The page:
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Disabled workers in unions earn higher salaries, report finds

Face lower pay gaps than their non-union counterparts


Union workers on average earn more than their non-union counterparts, government data has shown. But the benefits of being in a union are felt even more greatly by workers with disabilities, according to a recent report by the Center for American Progress.

Unionized workers with disabilities earned 30 percent more than disabled workers who do not belong to a union, CAP found, citing data from multiple studies. The U.S. Bureau of Labor Statistics reported earlier this year that overall, unionized workers earned 18 percent more than non-union employees, while CAP noted that non-disabled workers who belong to unions earned 15 percent more than their non-union counterparts.

Labor unions also help address the wage gap experienced by workers with disabilities. The number of Americans with disabilities in the workforce was more than 7.5 million in 2022, and on average, disabled workers earned 66 cents for every dollar earned by non-disabled employees, the report indicated.

While non-unionized workers with disabilities face a 13 percent wage gap when factors such as education and occupation are considered, disabled employees in a union experience a 3 percent pay disparity.

“Unions are helping close the gap between workers with disabilities and those without, all while ensuring workers with disabilities have the accommodations they need on the job,” said Aurelia Glass, a research associate for the public policy institute’s Inclusive Economy team who authored the report. “Union membership offers workers a route to the middle class, and disabled workers are no exception.”

Disabled workers also earned less on average because they were more likely to work part-time jobs – 29 percent worked a part-time schedule, compared to 16 percent of workers without disabilities. But that wasn’t the only contributor to the pay disparity: federal labor laws allow employers who have certifications to pay workers with a mental or a physical disability below the federal minimum wage. Workers with disabilities also risked having their Social Security Disability Insurance or Medicaid reduced if they earned more than the income limits for such benefits, the report stated.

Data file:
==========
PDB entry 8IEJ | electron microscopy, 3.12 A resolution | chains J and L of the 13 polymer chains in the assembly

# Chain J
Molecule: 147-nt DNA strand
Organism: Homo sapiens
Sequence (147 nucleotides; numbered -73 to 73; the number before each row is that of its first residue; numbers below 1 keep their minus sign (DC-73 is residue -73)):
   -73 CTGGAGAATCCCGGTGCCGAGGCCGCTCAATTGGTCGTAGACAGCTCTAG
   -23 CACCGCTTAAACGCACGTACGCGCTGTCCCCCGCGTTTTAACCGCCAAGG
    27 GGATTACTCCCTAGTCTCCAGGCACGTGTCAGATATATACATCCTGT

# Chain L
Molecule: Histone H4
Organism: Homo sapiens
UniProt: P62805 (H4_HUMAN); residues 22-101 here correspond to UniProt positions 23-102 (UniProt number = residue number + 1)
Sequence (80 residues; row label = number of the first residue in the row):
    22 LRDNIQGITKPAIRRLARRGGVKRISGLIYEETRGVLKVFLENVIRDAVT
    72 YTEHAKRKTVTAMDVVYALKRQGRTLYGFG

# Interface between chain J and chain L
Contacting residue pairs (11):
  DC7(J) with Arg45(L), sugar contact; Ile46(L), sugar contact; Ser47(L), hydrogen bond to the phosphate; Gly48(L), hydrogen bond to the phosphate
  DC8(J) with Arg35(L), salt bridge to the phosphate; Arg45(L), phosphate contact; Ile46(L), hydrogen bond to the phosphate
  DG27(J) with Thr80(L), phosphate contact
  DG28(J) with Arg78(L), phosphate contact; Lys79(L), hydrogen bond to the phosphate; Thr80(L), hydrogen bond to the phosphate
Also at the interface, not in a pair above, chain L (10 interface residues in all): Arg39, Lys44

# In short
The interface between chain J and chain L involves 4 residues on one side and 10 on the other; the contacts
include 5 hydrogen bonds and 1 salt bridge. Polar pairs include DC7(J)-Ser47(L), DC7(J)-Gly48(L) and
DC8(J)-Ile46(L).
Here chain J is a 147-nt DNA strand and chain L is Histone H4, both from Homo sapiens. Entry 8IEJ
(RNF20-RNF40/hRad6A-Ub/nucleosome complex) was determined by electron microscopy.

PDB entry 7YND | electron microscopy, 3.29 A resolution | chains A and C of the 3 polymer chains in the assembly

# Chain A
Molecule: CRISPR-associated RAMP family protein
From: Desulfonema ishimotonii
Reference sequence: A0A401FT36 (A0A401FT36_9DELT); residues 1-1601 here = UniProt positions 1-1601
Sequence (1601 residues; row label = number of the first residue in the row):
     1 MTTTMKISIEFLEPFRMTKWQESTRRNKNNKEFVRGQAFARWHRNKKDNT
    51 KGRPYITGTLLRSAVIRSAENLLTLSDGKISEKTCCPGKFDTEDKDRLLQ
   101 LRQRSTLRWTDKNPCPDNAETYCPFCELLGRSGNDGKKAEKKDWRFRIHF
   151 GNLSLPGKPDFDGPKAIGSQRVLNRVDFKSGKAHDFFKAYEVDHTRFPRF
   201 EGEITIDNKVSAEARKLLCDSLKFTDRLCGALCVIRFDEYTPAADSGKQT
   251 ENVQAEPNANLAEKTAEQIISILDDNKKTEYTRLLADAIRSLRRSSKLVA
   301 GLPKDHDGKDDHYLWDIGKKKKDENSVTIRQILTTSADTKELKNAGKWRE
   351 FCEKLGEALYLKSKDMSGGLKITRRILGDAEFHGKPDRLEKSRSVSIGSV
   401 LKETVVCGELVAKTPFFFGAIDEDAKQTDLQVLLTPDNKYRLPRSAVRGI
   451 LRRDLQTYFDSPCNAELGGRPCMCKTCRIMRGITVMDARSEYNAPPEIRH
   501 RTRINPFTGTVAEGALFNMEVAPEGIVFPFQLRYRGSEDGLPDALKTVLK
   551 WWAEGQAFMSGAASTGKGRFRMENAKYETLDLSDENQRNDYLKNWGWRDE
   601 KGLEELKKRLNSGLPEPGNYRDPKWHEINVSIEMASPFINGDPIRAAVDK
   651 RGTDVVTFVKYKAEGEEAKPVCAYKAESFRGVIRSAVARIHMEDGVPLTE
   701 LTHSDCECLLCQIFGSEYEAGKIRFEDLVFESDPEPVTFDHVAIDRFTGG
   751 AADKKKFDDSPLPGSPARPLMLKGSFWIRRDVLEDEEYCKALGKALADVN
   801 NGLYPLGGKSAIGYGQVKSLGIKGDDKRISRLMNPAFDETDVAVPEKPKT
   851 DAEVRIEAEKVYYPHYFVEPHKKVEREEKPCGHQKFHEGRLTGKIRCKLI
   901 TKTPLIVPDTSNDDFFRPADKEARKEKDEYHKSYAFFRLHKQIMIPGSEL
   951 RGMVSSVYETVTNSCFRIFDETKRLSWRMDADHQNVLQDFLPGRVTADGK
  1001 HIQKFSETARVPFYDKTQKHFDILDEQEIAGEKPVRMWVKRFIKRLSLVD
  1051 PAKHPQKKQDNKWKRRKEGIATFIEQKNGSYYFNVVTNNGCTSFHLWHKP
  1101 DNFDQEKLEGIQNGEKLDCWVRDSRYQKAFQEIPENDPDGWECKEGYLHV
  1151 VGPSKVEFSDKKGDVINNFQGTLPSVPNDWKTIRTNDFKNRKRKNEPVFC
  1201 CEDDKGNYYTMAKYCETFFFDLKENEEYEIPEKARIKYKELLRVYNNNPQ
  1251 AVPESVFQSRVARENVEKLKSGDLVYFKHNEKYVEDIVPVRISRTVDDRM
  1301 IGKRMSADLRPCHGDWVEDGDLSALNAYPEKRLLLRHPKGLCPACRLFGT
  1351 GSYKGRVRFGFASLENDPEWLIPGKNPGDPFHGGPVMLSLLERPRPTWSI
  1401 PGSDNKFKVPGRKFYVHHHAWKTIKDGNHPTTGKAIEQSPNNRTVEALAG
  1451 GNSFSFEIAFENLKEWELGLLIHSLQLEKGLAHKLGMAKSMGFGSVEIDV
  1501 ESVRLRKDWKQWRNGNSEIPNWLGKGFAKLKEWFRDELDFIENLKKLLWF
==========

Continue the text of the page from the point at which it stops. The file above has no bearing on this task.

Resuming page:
Workers who are disabled and are union members also benefited from the fact that their unions can help them secure workplace accommodations, including making the workplace more accessible, CAP noted. 

“This is especially significant as millions of workers will experience chronic illnesses and disabilities in their lifetimes — 1 in 7 adults has experienced long COVID since 2020 — and becoming disabled, even temporarily, can place workers’ ability to support themselves and their families at risk if they do not have enough support from their employers,” the report stated. “Unions … play an important role in helping disabled members navigate the process of requesting the accommodations to which they are legally entitled.”

The report highlighted a contract reached last year by the UAW Local 2865, which represents graduate students at the University of California, that provides the workers with eight weeks of paid leave for serious health conditions.

But the rate of disabled workers who belong to unions is slightly lower than that of the general population. While 10.1 percent of workers across the country are unionized, among disabled workers, 9.4 percent were in a union, data from the BLS’s Current Population Survey showed. Workers with a disability also face an unemployment rate that is 7.6 percent, more than twice as high as the general population.


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